- Last Updated on 08:04 AM 06/23/10
- BY Paula I. Bryant
Residents living in the northernmost section of Halifax County soon can dispose of their trash and recyclable materials at a recycling collection site located on Drive In Road, just off Route 40 (Stage Coach Road). Halifax County Supervisors voted Monday night to pay $15,000 to A & J Davis, LLC for a 1 ½ acre site at the former drive in location where the county will construct its 13th recycling and convenience center.
On a motion by J. T. Davis and seconded by Tom West, supervisors approved the purchase of the Four Forks drive-in property for development as the county’s latest recycling collection site.
Earlier supervisors had entered into a purchase agreement with Wayne Guthrie for a different recycling and collection site located on Route 501, approximately one-half mile south of the intersection of Route 40.
On Monday night, supervisors voted to terminate that purchase agreement after emerging from closed session discussions.
Before voting to purchase the drive-in property, ED#1 Supervisor J. T. Davis presented a PowerPoint about the recycling collection site explaining an old drive in theatre was formerly located at the proposed site, which is now strewn with old fencing and a dilapidated drive-in ticket booth.
“All of this, if we decide to go with this particular site, will be cleaned up,” he said.
At the south entrance to the site, Davis pointed out a natural border of trees serves as a minimum 120-foot buffer to the nearest residence.
“We also plan to go in and make it as aesthetically pleasing as possible,” he added.
The ED#1 supervisor said the drive in site offers a gravel bed foundation which “will be a savings to the county” because it will require very little site preparation.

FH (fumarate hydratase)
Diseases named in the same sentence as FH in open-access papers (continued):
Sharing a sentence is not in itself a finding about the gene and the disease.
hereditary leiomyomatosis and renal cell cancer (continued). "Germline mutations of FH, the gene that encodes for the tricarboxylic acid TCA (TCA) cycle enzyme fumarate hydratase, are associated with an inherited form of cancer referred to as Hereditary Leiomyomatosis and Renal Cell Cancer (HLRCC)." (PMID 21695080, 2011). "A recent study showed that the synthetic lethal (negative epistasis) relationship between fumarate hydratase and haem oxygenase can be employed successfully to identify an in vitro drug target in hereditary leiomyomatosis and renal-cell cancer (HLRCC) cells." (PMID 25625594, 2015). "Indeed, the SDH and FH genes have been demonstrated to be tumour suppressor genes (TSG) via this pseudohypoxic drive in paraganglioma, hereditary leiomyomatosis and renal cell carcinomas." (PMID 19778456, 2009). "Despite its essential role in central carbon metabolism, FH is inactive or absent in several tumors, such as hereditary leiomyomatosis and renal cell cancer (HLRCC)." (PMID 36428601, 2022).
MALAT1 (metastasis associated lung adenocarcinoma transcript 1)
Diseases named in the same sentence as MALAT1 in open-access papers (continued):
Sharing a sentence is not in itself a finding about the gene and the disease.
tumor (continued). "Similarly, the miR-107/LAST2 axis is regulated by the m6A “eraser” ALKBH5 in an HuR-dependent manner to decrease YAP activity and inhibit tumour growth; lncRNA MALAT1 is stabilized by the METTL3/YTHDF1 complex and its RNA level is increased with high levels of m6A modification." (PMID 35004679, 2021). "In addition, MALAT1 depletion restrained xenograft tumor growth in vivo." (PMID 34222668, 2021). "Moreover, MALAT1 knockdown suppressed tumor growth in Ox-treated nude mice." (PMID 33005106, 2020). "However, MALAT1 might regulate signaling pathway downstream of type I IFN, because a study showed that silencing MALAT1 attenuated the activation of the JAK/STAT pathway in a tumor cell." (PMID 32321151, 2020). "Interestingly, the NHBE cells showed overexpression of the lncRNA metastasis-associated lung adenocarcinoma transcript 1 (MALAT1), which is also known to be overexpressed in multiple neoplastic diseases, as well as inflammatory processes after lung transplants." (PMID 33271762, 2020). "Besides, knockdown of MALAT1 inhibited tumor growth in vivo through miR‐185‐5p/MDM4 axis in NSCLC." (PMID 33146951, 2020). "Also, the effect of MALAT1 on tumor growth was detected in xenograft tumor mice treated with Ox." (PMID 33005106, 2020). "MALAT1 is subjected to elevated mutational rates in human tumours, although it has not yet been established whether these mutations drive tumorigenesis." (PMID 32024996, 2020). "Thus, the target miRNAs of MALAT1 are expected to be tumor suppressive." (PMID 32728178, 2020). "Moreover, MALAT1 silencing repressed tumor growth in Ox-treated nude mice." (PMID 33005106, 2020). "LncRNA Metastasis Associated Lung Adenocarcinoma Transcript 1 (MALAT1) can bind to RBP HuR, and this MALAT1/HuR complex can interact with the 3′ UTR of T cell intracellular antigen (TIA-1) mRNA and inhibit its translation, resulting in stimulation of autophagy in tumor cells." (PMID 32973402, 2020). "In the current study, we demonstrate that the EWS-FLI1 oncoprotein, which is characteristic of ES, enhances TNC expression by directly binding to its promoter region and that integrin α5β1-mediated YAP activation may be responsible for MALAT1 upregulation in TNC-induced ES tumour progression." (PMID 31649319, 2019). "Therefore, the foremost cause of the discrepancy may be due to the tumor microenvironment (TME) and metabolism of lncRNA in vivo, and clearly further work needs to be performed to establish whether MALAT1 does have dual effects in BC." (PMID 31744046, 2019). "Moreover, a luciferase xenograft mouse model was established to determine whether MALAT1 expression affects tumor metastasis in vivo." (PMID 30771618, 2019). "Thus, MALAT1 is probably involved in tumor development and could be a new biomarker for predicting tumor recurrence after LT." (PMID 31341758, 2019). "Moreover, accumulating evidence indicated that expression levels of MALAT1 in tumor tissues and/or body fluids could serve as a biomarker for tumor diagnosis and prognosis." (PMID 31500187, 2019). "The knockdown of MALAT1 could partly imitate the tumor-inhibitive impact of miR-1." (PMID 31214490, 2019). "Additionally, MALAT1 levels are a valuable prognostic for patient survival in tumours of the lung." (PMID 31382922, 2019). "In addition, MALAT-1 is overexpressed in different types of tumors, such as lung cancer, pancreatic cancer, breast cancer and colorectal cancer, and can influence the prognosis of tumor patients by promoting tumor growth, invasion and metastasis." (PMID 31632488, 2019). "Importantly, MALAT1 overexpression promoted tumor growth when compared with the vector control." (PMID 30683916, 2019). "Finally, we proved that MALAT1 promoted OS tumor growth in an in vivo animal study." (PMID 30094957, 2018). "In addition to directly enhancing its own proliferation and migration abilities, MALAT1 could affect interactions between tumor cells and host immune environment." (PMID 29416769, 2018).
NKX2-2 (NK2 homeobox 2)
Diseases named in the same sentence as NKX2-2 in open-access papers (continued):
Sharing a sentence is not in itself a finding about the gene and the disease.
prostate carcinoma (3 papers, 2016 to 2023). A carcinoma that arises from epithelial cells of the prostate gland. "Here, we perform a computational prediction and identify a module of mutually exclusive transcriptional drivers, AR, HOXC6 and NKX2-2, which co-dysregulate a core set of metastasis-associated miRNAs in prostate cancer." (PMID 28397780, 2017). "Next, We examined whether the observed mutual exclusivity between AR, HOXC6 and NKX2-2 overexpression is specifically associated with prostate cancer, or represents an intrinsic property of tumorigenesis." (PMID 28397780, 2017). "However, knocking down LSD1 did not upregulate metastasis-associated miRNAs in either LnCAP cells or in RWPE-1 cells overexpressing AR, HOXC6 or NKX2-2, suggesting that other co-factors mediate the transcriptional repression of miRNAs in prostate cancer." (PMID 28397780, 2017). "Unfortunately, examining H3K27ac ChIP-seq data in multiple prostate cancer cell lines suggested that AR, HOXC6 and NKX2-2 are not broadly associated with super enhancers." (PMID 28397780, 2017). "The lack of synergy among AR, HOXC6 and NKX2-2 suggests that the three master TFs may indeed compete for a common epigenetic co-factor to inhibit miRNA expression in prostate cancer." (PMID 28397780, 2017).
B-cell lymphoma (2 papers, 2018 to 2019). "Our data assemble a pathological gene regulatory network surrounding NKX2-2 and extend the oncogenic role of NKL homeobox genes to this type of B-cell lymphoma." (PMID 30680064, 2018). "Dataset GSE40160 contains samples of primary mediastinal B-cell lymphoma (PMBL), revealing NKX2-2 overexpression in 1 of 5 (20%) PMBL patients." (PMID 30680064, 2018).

“There has been a lot of deliberations about this particular site to make sure we pick the correct site,” Davis said. “Of the written comments I have received, four concerned site distance at that particular intersection of 632 and 501.”
He noted no site distance problem exists at the Route 40 intersection, but he said the site distance issue can be “enhanced” when entering Route 501 from Route 632.
“But regardless of whether we put the collection center at the drive in on further down 501, those particular residents along 632 would have to come through that intersection anyway. We’re not saying it’s a dangerous intersection, we’re saying that improvements can be made,” Davis said.
According to Davis, County Administrator George Nester has met with Virginia Department of Transportation (VDOT) officials asking for certain improvements to be made at the Route 632 intersection.
“I feel very comfortable that we are moving in the right direction in being proactive, and some of the improvements agreed upon will improve the site distance at this particular intersection,” Davis said referring to moving signs that would give better site distance on the north side.
VDOT also has plans to install alert signs notifying motorists on Route 632 of a stop sign ahead, Davis said, as well as studying the possibility of putting a flashing light to alert of the intersection site.
In addition, the ED#1 supervisor indicated VDOT is considering moving the guardrail just below Crescent Restaurant back 150 feet and building up the shoulder on the road to enhance site distance at the intersection.
Nester explained in January the board considered both of the proposed sites.
However, he said because the access to the 501 site was straighter, and vehicles tend to travel faster in that area, the board was concerned about the traveling speed of vehicles trying to get into that site.
The other site on Drive In Road is accessible off Route 40 and will allow for lower speeds getting in and out of that site, Nester explained.
“From a safety perspective, it appears that the drive in site offers promise of a lower speed for people trying to get into and out of that site,” he added.
Both sites would meet the needs of this particular area of the county, the administrator said.
He pointed out “one good thing” about the drive-in site is that commercial activity is around the site in the form of Four Forks Market, “so you’re locating it in a commercial node, and that would also lend itself to being a good decision of the board.
“I think it just boils down to a matter of preference, and I think in past history, the board has yielded to the preference of the board member where the site is located,” Nester said.
After further discussion, acting on Davis’ motion, supervisors unanimously authorized the purchase and development of a recycling collection center at the drive in property.